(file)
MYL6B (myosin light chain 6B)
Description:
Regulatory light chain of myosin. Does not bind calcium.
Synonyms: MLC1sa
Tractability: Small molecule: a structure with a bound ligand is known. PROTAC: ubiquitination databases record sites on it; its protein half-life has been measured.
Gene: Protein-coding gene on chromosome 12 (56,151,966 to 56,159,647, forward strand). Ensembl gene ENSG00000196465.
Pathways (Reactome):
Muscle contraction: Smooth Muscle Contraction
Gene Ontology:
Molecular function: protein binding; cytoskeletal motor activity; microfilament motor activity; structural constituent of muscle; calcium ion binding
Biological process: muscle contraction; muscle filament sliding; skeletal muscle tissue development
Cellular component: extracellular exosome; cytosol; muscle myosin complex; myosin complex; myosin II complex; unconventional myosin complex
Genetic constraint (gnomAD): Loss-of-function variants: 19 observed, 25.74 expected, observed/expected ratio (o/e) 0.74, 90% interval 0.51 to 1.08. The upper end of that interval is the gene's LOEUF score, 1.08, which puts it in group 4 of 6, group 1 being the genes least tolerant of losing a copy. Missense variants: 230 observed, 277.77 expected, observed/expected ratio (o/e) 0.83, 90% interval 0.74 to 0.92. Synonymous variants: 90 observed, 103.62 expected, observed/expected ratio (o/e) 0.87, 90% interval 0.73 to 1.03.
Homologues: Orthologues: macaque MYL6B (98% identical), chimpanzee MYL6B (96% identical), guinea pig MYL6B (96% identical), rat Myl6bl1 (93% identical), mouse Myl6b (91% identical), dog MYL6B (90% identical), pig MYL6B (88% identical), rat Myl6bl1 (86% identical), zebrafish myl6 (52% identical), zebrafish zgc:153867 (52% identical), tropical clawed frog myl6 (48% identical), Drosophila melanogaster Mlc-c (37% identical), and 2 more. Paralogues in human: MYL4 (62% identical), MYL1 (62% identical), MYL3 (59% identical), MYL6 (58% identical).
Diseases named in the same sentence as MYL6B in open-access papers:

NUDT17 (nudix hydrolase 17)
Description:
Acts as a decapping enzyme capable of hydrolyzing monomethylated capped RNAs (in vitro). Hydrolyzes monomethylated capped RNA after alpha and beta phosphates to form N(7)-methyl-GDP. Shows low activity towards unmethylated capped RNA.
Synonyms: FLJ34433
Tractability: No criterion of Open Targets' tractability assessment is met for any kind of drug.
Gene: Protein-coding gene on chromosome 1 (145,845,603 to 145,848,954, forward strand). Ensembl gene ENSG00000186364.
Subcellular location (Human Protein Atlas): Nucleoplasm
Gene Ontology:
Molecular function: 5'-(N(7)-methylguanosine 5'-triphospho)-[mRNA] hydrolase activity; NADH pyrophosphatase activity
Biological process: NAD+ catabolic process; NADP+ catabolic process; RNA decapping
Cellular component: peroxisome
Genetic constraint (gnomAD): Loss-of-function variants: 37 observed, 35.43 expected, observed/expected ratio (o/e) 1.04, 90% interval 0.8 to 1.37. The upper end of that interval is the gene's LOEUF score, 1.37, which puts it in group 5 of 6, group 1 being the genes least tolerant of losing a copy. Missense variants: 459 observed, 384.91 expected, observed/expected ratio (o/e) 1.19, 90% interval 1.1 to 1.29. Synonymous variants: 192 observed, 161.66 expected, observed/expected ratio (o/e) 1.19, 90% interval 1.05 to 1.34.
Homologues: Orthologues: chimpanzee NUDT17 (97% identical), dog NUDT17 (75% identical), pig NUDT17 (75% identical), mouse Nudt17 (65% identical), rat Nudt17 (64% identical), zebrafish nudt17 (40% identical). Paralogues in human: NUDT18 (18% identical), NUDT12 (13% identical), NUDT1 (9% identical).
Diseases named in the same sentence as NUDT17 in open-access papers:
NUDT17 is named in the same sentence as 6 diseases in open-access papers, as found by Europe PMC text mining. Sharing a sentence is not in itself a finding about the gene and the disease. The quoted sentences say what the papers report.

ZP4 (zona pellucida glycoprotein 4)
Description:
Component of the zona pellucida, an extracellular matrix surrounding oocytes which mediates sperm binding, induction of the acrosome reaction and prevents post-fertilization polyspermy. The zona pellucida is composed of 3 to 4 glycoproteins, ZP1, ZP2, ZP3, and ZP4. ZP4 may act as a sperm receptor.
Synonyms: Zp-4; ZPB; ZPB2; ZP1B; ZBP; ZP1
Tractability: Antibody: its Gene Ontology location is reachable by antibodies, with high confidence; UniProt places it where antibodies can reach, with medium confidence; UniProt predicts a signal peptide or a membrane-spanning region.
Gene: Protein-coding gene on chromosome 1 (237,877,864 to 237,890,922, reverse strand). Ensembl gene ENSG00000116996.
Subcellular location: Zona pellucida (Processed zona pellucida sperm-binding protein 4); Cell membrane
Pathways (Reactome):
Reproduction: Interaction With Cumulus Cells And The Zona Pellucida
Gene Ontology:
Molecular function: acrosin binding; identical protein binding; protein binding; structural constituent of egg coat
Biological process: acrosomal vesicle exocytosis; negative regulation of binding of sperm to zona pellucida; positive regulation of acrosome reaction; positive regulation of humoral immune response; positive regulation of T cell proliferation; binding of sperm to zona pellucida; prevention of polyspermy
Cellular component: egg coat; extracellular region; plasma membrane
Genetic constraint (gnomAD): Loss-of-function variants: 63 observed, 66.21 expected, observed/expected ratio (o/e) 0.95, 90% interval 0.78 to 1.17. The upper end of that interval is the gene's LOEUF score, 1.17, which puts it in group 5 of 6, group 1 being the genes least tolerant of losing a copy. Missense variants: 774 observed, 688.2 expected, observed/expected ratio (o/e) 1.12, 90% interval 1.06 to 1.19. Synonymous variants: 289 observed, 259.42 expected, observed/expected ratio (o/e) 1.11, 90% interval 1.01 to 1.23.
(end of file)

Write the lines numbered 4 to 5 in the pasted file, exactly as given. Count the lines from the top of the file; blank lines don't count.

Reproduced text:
Synonyms: MLC1sa
Tractability: Small molecule: a structure with a bound ligand is known. PROTAC: ubiquitination databases record sites on it; its protein half-life has been measured.